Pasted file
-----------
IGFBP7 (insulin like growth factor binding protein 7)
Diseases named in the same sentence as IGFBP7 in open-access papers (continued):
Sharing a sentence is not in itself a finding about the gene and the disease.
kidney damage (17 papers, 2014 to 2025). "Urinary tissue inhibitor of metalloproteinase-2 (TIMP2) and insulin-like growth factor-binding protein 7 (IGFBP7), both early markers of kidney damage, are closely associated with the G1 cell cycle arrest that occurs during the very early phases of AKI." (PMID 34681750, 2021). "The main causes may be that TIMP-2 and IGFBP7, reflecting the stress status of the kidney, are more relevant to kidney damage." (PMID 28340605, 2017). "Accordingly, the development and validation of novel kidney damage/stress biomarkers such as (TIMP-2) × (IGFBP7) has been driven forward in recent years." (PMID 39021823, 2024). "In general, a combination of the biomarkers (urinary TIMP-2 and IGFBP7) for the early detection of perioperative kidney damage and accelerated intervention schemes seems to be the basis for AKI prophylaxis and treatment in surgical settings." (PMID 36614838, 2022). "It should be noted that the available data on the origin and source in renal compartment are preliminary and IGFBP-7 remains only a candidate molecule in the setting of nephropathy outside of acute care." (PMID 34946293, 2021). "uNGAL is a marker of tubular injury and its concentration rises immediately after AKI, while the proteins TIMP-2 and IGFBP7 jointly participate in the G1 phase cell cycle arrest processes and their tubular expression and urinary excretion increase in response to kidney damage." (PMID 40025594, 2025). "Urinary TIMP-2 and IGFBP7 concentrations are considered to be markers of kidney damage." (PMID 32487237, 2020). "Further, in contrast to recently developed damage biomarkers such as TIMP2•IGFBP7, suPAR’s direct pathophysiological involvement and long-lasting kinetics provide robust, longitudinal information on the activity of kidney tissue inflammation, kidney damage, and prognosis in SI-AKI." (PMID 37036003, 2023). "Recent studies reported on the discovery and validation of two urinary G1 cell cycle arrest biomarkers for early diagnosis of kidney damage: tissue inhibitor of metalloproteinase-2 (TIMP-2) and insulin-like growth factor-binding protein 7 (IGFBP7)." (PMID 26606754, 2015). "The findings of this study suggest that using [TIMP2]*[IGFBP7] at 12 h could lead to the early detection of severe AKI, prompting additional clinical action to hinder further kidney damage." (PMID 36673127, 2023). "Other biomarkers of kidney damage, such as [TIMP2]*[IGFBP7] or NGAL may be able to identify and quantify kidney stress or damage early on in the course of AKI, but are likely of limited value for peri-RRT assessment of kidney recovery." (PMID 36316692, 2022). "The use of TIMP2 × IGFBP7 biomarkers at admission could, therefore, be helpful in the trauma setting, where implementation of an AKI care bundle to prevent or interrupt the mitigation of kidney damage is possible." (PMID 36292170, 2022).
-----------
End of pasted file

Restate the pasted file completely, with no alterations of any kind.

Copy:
IGFBP7 (insulin like growth factor binding protein 7)
Diseases named in the same sentence as IGFBP7 in open-access papers (continued):
Sharing a sentence is not in itself a finding about the gene and the disease.
kidney damage (17 papers, 2014 to 2025). "Urinary tissue inhibitor of metalloproteinase-2 (TIMP2) and insulin-like growth factor-binding protein 7 (IGFBP7), both early markers of kidney damage, are closely associated with the G1 cell cycle arrest that occurs during the very early phases of AKI." (PMID 34681750, 2021). "The main causes may be that TIMP-2 and IGFBP7, reflecting the stress status of the kidney, are more relevant to kidney damage." (PMID 28340605, 2017). "Accordingly, the development and validation of novel kidney damage/stress biomarkers such as (TIMP-2) × (IGFBP7) has been driven forward in recent years." (PMID 39021823, 2024). "In general, a combination of the biomarkers (urinary TIMP-2 and IGFBP7) for the early detection of perioperative kidney damage and accelerated intervention schemes seems to be the basis for AKI prophylaxis and treatment in surgical settings." (PMID 36614838, 2022). "It should be noted that the available data on the origin and source in renal compartment are preliminary and IGFBP-7 remains only a candidate molecule in the setting of nephropathy outside of acute care." (PMID 34946293, 2021). "uNGAL is a marker of tubular injury and its concentration rises immediately after AKI, while the proteins TIMP-2 and IGFBP7 jointly participate in the G1 phase cell cycle arrest processes and their tubular expression and urinary excretion increase in response to kidney damage." (PMID 40025594, 2025). "Urinary TIMP-2 and IGFBP7 concentrations are considered to be markers of kidney damage." (PMID 32487237, 2020). "Further, in contrast to recently developed damage biomarkers such as TIMP2•IGFBP7, suPAR’s direct pathophysiological involvement and long-lasting kinetics provide robust, longitudinal information on the activity of kidney tissue inflammation, kidney damage, and prognosis in SI-AKI." (PMID 37036003, 2023). "Recent studies reported on the discovery and validation of two urinary G1 cell cycle arrest biomarkers for early diagnosis of kidney damage: tissue inhibitor of metalloproteinase-2 (TIMP-2) and insulin-like growth factor-binding protein 7 (IGFBP7)." (PMID 26606754, 2015). "The findings of this study suggest that using [TIMP2]*[IGFBP7] at 12 h could lead to the early detection of severe AKI, prompting additional clinical action to hinder further kidney damage." (PMID 36673127, 2023). "Other biomarkers of kidney damage, such as [TIMP2]*[IGFBP7] or NGAL may be able to identify and quantify kidney stress or damage early on in the course of AKI, but are likely of limited value for peri-RRT assessment of kidney recovery." (PMID 36316692, 2022). "The use of TIMP2 × IGFBP7 biomarkers at admission could, therefore, be helpful in the trauma setting, where implementation of an AKI care bundle to prevent or interrupt the mitigation of kidney damage is possible." (PMID 36292170, 2022).